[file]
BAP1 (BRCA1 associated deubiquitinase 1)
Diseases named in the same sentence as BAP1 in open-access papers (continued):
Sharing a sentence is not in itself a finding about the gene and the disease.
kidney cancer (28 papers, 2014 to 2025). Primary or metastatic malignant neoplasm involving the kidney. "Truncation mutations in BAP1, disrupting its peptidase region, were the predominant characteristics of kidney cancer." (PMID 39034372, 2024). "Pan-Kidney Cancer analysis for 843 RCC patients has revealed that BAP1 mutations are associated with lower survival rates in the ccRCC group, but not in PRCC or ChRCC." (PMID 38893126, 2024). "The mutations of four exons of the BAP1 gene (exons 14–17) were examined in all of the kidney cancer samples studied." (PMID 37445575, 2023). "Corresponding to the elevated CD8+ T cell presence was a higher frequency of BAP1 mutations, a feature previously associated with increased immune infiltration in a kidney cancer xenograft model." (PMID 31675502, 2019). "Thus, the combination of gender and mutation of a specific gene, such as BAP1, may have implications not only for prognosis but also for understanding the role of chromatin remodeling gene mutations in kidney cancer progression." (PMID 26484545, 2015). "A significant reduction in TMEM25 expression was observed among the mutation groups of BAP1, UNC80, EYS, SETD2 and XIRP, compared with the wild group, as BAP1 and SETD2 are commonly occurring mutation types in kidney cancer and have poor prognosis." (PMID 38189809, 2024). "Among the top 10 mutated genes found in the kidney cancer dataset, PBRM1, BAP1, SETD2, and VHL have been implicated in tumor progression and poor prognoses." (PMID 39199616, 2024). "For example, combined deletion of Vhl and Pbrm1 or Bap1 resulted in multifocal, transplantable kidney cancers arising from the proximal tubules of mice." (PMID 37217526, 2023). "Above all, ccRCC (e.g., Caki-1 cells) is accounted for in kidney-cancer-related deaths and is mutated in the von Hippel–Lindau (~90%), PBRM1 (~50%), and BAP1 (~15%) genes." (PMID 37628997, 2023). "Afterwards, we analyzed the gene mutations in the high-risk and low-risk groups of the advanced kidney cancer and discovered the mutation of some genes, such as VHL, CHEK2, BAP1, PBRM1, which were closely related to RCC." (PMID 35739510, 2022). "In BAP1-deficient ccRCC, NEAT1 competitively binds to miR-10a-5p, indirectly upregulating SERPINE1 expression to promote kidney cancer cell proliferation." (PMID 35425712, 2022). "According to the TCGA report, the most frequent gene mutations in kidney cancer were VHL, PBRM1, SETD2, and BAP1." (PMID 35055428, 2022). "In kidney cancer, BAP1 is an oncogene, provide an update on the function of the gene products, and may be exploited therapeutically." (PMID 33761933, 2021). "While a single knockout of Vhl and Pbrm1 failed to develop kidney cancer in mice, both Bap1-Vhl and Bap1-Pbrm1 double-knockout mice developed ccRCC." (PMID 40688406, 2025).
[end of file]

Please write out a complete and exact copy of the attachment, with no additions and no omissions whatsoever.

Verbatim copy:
BAP1 (BRCA1 associated deubiquitinase 1)
Diseases named in the same sentence as BAP1 in open-access papers (continued):
Sharing a sentence is not in itself a finding about the gene and the disease.
kidney cancer (28 papers, 2014 to 2025). Primary or metastatic malignant neoplasm involving the kidney. "Truncation mutations in BAP1, disrupting its peptidase region, were the predominant characteristics of kidney cancer." (PMID 39034372, 2024). "Pan-Kidney Cancer analysis for 843 RCC patients has revealed that BAP1 mutations are associated with lower survival rates in the ccRCC group, but not in PRCC or ChRCC." (PMID 38893126, 2024). "The mutations of four exons of the BAP1 gene (exons 14–17) were examined in all of the kidney cancer samples studied." (PMID 37445575, 2023). "Corresponding to the elevated CD8+ T cell presence was a higher frequency of BAP1 mutations, a feature previously associated with increased immune infiltration in a kidney cancer xenograft model." (PMID 31675502, 2019). "Thus, the combination of gender and mutation of a specific gene, such as BAP1, may have implications not only for prognosis but also for understanding the role of chromatin remodeling gene mutations in kidney cancer progression." (PMID 26484545, 2015). "A significant reduction in TMEM25 expression was observed among the mutation groups of BAP1, UNC80, EYS, SETD2 and XIRP, compared with the wild group, as BAP1 and SETD2 are commonly occurring mutation types in kidney cancer and have poor prognosis." (PMID 38189809, 2024). "Among the top 10 mutated genes found in the kidney cancer dataset, PBRM1, BAP1, SETD2, and VHL have been implicated in tumor progression and poor prognoses." (PMID 39199616, 2024). "For example, combined deletion of Vhl and Pbrm1 or Bap1 resulted in multifocal, transplantable kidney cancers arising from the proximal tubules of mice." (PMID 37217526, 2023). "Above all, ccRCC (e.g., Caki-1 cells) is accounted for in kidney-cancer-related deaths and is mutated in the von Hippel–Lindau (~90%), PBRM1 (~50%), and BAP1 (~15%) genes." (PMID 37628997, 2023). "Afterwards, we analyzed the gene mutations in the high-risk and low-risk groups of the advanced kidney cancer and discovered the mutation of some genes, such as VHL, CHEK2, BAP1, PBRM1, which were closely related to RCC." (PMID 35739510, 2022). "In BAP1-deficient ccRCC, NEAT1 competitively binds to miR-10a-5p, indirectly upregulating SERPINE1 expression to promote kidney cancer cell proliferation." (PMID 35425712, 2022). "According to the TCGA report, the most frequent gene mutations in kidney cancer were VHL, PBRM1, SETD2, and BAP1." (PMID 35055428, 2022). "In kidney cancer, BAP1 is an oncogene, provide an update on the function of the gene products, and may be exploited therapeutically." (PMID 33761933, 2021). "While a single knockout of Vhl and Pbrm1 failed to develop kidney cancer in mice, both Bap1-Vhl and Bap1-Pbrm1 double-knockout mice developed ccRCC." (PMID 40688406, 2025).